I bet you’re reading this blog for one of three reasons:
- You got invited to ANOTHER wedding. You’ve been to so many of those that you’ve secretly started to despise them.
- You got invited to your first wedding since you were a volun-told ring bearer in first grade, and you’re clueless as to what is about to come.
- Your name is Gail Mertz, and you read all my blogs. Hi mom.
As a 10-time wedding guest in the first three years of my college career, I understand how much of a struggle it can be to survive other people’s weddings. And now, as a future bride myself, I can also see the other side of the coin. Some of the ridiculousness of wedding culture is actually beneficial, like a meaningful venue or catering from the restaurant the couple went to on their first date. Other parts, like matching bridesmaid robes and $175 tux rentals, are not.
Here are a few pointers for getting through wedding season as a college student without going bankrupt, ruining your friendships, or turning into a celibate, wedding-hating monk.
Real friends pay friends for their work. Weddings are overpriced, yet expensive is the aesthetic many couples dream of. Most come to realize, though, that they must cut corners somewhere. That somewhere is not you. Weddings are community events, and it’s silly to refuse to help cut the cake or make the reception playlist. However, if you’re an entrepreneurial photographer, a culinary-arts graduate, or a budding professional musician, you aren’t obligated to give out hundreds of dollars worth of services for free. Your level of generosity is your choice, but it is never okay for anyone to just assume that your work—your art—is theirs for the taking. It’s okay to stand up for yourself as a professional.
If you’re in the wedding party, it’s okay not to buy a gift. The only thing that rivals the expense of your own wedding is being in somebody else’s. According to WeddingWire, being a bridesmaid can cost $1200 with an extravagant bride, but even in a basic wedding, a dress or suit rental alone can easily cost over $100. That’s a collegiate fortune. If you’re struggling just to pay for your wedding party obligations don’t feel guilty for skipping on another present. In reality, it would, in fact, be present number two because you are the gift. Ideally, whoever loves you enough to ask you to be in their wedding will understand your financial limitations and simply be grateful to have you by their side.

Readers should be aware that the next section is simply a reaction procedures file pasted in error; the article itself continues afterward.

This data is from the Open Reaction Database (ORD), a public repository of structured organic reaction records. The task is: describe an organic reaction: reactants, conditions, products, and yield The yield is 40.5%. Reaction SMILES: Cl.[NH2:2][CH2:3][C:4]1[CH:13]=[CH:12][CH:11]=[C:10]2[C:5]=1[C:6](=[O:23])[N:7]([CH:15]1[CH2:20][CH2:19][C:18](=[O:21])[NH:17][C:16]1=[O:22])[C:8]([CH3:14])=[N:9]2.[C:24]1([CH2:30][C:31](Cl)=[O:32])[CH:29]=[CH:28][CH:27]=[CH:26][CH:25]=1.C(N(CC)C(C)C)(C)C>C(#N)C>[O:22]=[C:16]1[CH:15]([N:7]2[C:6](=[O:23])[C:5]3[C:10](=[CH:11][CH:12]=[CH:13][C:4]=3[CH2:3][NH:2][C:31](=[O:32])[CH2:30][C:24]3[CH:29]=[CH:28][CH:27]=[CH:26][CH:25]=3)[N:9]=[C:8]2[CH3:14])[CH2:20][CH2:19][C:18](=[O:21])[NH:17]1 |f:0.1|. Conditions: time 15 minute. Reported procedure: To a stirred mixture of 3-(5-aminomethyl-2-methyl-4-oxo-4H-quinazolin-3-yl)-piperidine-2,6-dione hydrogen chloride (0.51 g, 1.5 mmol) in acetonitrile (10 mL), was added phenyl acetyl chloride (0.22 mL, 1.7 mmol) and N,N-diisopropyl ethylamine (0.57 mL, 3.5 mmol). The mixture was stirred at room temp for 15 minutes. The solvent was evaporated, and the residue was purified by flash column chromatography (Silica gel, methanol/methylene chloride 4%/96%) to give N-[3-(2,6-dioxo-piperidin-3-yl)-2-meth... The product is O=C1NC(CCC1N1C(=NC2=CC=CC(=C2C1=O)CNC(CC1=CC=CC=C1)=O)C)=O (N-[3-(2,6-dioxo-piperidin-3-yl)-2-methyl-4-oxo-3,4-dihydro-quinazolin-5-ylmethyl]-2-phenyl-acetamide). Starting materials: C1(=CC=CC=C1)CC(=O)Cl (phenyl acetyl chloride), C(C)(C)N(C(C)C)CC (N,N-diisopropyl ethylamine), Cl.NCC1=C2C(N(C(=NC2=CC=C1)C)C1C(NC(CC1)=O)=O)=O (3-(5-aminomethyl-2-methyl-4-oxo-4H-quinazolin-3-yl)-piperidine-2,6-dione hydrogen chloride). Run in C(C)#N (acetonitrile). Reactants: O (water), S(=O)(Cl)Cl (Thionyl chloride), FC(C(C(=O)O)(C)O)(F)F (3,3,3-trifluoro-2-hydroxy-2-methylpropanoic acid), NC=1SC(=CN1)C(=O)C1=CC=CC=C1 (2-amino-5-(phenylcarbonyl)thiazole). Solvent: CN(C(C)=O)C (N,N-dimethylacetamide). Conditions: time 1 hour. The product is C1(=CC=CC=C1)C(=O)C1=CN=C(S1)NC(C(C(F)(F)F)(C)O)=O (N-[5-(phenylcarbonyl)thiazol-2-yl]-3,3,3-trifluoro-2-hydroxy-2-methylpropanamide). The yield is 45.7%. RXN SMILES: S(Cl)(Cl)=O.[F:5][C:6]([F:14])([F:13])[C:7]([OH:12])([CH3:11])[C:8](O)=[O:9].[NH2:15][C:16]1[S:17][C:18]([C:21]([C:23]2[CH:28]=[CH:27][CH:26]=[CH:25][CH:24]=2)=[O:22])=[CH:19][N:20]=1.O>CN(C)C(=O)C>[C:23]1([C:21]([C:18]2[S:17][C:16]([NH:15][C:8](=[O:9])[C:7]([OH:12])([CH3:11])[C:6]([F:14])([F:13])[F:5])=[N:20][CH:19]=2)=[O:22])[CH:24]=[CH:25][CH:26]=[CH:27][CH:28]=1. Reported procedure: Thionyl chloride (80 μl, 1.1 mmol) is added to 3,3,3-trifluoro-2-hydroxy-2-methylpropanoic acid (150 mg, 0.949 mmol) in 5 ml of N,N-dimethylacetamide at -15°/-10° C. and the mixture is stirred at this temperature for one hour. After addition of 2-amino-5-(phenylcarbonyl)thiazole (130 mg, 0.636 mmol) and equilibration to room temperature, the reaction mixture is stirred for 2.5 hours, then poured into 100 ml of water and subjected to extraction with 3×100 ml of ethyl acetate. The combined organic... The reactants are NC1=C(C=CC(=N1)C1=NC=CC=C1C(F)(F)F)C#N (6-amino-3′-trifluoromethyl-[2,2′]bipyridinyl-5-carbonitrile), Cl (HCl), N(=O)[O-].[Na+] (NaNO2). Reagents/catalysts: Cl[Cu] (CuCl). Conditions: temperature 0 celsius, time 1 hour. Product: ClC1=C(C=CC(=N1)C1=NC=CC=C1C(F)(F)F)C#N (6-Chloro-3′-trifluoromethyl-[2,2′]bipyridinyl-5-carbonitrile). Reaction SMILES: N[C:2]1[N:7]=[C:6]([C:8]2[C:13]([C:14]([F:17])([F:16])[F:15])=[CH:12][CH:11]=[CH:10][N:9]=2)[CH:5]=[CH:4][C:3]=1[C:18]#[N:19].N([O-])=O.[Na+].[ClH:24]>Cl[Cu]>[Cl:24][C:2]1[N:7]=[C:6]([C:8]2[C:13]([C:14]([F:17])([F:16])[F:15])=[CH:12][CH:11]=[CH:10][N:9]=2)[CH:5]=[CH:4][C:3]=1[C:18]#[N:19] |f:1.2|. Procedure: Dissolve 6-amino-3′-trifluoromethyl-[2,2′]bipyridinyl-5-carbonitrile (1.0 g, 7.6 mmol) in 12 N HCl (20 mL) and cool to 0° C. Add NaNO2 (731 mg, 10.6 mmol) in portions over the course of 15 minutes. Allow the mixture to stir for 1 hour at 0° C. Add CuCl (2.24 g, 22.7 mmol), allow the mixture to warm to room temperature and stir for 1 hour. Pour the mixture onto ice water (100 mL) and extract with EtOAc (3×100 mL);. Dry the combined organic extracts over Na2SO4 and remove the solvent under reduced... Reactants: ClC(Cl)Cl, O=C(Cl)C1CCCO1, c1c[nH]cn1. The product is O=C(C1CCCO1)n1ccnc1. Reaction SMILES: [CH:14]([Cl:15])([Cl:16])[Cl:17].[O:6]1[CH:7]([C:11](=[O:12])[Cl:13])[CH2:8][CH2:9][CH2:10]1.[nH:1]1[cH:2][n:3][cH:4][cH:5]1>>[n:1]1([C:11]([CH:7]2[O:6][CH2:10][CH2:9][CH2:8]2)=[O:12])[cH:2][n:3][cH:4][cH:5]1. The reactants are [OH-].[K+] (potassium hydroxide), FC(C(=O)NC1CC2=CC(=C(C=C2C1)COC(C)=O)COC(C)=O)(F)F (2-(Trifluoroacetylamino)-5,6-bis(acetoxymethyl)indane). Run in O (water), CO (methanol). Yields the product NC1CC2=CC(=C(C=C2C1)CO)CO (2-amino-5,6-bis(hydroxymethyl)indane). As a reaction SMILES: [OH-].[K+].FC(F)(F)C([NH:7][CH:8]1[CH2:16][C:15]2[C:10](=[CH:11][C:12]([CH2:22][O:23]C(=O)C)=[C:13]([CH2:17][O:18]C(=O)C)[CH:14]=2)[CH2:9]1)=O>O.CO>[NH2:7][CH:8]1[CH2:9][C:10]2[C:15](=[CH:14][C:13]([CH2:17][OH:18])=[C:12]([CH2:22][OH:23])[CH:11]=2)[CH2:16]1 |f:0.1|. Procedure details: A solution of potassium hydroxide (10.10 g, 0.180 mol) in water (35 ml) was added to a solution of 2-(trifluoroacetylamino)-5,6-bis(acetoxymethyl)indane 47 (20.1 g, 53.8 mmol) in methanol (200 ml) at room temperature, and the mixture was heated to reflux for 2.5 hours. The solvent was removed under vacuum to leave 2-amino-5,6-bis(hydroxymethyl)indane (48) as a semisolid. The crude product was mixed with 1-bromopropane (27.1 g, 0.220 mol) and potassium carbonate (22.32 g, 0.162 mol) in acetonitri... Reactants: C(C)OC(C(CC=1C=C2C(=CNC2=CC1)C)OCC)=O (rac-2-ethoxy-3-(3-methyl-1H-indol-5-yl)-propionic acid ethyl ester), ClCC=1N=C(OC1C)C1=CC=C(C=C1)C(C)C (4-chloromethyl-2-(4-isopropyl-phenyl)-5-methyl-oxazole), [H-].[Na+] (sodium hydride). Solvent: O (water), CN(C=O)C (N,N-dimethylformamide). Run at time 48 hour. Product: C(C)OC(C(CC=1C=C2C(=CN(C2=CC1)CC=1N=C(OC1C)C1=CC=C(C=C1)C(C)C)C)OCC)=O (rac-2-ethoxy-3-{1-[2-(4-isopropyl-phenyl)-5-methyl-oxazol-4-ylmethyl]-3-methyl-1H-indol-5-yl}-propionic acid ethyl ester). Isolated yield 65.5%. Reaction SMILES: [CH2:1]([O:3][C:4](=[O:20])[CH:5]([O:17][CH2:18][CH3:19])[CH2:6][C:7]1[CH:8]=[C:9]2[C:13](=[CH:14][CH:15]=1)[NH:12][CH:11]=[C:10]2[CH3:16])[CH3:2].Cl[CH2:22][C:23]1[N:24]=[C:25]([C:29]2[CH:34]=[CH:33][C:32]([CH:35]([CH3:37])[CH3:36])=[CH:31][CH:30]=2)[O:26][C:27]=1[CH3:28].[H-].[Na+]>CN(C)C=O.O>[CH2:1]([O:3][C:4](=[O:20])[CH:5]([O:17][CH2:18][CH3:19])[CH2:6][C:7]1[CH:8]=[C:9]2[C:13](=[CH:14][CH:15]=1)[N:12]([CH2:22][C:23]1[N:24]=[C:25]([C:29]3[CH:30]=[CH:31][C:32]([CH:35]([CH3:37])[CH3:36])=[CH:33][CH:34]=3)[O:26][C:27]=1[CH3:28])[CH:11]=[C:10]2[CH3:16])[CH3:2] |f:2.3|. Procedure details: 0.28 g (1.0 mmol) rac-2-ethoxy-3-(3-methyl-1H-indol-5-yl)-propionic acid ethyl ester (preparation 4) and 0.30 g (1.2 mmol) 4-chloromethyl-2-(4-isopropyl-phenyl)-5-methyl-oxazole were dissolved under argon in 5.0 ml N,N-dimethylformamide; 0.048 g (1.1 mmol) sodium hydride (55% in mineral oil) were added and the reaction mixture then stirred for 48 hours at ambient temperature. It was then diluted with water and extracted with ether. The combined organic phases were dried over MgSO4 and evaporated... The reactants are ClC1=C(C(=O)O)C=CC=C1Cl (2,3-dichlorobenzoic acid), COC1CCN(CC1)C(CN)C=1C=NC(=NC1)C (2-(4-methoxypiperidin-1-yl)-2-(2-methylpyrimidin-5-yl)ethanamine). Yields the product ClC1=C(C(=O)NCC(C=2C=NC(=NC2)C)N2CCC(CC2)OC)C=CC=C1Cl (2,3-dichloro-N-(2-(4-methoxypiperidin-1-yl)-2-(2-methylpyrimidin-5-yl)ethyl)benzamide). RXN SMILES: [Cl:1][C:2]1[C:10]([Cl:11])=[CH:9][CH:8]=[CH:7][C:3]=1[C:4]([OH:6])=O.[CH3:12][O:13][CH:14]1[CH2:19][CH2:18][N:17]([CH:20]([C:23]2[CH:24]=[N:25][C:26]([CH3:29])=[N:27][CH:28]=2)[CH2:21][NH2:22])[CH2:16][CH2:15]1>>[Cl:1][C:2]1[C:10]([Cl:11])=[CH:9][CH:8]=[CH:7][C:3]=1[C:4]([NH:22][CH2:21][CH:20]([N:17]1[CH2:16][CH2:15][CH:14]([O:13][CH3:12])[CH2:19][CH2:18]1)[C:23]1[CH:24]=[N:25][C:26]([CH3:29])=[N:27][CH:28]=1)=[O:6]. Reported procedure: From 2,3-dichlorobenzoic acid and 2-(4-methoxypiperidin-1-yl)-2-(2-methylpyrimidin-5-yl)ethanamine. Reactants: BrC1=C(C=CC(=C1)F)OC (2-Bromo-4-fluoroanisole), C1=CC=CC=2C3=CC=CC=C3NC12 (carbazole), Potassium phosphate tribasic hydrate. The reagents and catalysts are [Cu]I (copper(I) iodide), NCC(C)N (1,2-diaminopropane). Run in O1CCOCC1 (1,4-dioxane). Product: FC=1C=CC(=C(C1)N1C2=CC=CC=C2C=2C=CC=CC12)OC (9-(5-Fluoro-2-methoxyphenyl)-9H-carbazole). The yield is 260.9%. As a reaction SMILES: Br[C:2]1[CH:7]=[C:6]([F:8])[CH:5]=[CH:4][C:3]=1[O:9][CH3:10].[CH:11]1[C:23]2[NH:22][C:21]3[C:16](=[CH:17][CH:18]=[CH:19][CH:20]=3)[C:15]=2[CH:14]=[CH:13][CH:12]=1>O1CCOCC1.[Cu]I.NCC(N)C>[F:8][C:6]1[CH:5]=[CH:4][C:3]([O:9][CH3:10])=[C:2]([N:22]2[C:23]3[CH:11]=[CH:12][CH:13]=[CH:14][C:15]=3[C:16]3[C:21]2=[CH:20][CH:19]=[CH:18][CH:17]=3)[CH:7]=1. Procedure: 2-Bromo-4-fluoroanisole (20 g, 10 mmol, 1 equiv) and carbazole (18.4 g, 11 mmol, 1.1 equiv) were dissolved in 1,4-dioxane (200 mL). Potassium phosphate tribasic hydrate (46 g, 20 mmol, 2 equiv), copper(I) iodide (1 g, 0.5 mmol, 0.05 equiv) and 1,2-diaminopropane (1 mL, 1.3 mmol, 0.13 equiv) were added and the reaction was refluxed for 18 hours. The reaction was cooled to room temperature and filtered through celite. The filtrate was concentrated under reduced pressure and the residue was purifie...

Communicate well and appropriately. I don’t care how old-fashioned you think RSVP cards are. Don’t text your friend to RSVP; mail the card in like everyone else. You aren’t special, and those tiny squares of cardstock aren’t cheap. But please, DO RSVP for every event you are invited to. Never assume they assume you’ll be there. The couple needs to know who is coming, and they have better things to do than hunt you down. College is time demanding, but so is wedding planning. Honor your friends by honoring their time.
Follow the rules, whatever they may be. In a similar vein, respect what is asked of you. If you aren’t extended a plus one, do not bring one. If the dress code is back tie, don’t show up in khakis. If the couple asks for a no-cellphone service or that people refrain from sharing photos on social media, accept their wishes with grace. Disrespecting someone else’s wedding style, however genuinely ridiculous you think it may be, is distasteful and potentially relationship-altering. Spare yourself and your friendships by doing the kindergarten thing and following all the rules.
A study conducted by The Knot claims that eight of the ten most popular wedding dates of 2018 are still yet to come. So, if you’ve still got a save-the-date magnet on your dorm fridge, fear not. Weddings can be complicated for everyone involved, especially if you’re still in college, but like marriage itself, the path to success is not paved with the absence of mistakes or offence, but rather with the presence of grace and humility. Forgive when you are wronged, be generous with your love, and refuse to let the difficulties that come with the wedding season harm your friendships or dampen your perspective on life’s most wonderful covenant.
Written by Savanna